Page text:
Direction of Success

Increasing

Number of students who receive scholarship funds and/or tuition assistance

This metric is no longer tracked.
Totals By Year
Related Program

Love Your City Community Development Model

Type of Metric

Output - describing our activities and reach

Direction of Success

Increasing

Our Sustainable Development Goals

SOURCE: Self-reported by organization

Learn more about Sustainable Development Goals.

Goals & Strategy

SOURCE: Self-reported by organization

Learn about the organization's key goals, strategies, capabilities, and progress.

Charting impact

Four powerful questions that require reflection about what really matters - results.

Our goals including expanding from our current six sites to eight cities by the mid 2017 and to expand to ten cities by mid 2018. Our additional goal is to be in every region of the world by 2020. Our goal is to scale up in the next five years to be impacting ten million people indirectly and 2 million directly.

Our goal within each city is that we would see a grassroots movement begun that would draw young people from every income level in society working together to help young people and their families living in slums developing to the point of exiting the slums and entering mainstream housing and finding gainful employment.

Boy With a Ball Global is an intermediary organization that seeks to develop young people and their familes around the world through:
-Developing innovative methodologies for positive youth, family and community development.
-Founding, equipping and supporting indigenous-led local youth, family and community development organizations.
-Weaving these local organizations into local, national and international communities of development to enhance their effectiveness.
-And by advocating for implementation of best practices in youth development in cities across the world.

Boy With a Ball Global began by developing Boy With a Ball Costa Rica, a local youth, family and community development organization in San Jose, Costa Rica and then expanded to launch local Boy With a Balls in Nicaragua and in San Antonio, Texas. As the organization grew, a separate intermediary organization, Boy With a Ball Global, was established and staffed with Boy With a Ball's founder, Jamie Johnson, a youth developer with more than twenty five years of experience in working with young people, developing youth programs and social entrepreneurship as well as a who's who of some of the organization's brightest talent developed throughout Boy With a Ball's history. Joining Jamie on the BWABG staff is Anna Currie, the former Executive Director of Boy With a Ball Costa Rica and Boy With a Ball San Antonio, Texas. Ms. Currie is the Vice President of Program Development with a specific focus on developing innovative methodologies and directing the organization's support and equipping efforts with local organizations.

Boy With a Ball Global has benefited from the last decade of building local organizations to build significant capabilities and partnerships that now have the organization poised for going to scale. BWABG partnered with the Intel Corporation to develop an online evaluation database to house the data and impact evaluation tools and data for the local organizations. Additionally, the organization began long-term partnerships with the Western Union Foundation and HP in Costa Rica in 2009. BWABG partnered with the US State Department as part of the CARSI initiative to develop a replicable model for doing community development in slums in 2011 that has included over $350,000 of funding and that has strengthened the organization's financial management systems.

BWABG's scientific advisory board includes world-reknowned experts in the world of mentoring and youth development, Dr. Michael Karcher, Dr. Jean Rhodes and Dr. Michael Nakkula as well as community development expert, Dr. Caterina Gouvis-Roman.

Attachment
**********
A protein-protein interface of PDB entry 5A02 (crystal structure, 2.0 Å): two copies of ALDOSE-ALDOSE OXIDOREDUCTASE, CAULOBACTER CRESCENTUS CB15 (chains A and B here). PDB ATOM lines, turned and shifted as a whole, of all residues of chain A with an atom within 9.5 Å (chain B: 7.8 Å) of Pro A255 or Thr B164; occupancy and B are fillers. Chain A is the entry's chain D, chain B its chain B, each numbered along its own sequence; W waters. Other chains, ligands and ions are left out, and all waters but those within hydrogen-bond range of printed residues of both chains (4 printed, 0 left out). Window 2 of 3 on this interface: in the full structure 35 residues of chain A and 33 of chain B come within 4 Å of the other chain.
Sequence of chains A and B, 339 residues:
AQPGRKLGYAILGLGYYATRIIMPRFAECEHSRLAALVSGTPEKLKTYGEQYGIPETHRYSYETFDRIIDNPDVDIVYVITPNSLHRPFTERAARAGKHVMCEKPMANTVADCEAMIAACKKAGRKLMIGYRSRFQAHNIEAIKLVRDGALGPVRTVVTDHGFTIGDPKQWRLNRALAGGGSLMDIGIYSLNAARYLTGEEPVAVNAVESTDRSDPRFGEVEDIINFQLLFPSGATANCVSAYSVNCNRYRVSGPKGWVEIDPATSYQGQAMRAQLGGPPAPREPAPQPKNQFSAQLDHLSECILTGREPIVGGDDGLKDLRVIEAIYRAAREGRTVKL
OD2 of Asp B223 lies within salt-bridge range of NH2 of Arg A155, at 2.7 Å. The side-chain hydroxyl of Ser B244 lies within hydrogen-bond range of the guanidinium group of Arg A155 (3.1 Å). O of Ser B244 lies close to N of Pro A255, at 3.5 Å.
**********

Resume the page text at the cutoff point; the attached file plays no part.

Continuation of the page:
Boy With a Ball Global's work to have established a clear logic model and system for developing and supporting indigenous-led local youth, family and community development organizations that are transforming slums is a significant accomplishment that sets our organization up for now for scaling our work up by expanding into additional countries across the world. Here are some of the additional accomplishments that have contributed to this exciting moment in the organization's history:
-Boy With a Ball Global was awarded a third grant within the US State Department's CARSI Initiative for $150,000 in 2014.
-Volunteer hours gave over 27,468 total hours to helping young people in Africa, Latin America and the U.S.
-BWAB currently has 22 staff members worldwide.
-BWABG was named a Regional Winner at the 2012 Classy Awards in San Diego, CA.
-BWABG relocated our global headquarters to Atlanta, GA in July of 2013 in order to expand into Atlanta as well as to be situated in a regional airline hub.

How we listen

SOURCE: Self-reported by organization

Seeking feedback from people served makes programs more responsive and effective. Here’s how this organization is listening.

done We demonstrated a willingness to learn more by reviewing resources about feedback practice.
done We shared information about our current feedback practices.
  • How is your organization using feedback from the people you serve?

    To identify and remedy poor client service experiences, To identify bright spots and enhance positive service experiences, To make fundamental changes to our programs and/or operations, To inform the development of new programs/projects, To identify where we are less inclusive or equitable across demographic groups, To strengthen relationships with the people we serve

  • Which of the following feedback practices does your organization routinely carry out?

    We collect feedback from the people we serve at least annually, We take steps to get feedback from marginalized or under-represented people, We aim to collect feedback from as many people we serve as possible, We take steps to ensure people feel comfortable being honest with us, We look for patterns in feedback based on demographics (e.g., race, age, gender, etc.), We look for patterns in feedback based on people’s interactions with us (e.g., site, frequency of service, etc.), We engage the people who provide feedback in looking for ways we can improve in response, We act on the feedback we receive, We tell the people who gave us feedback how we acted on their feedback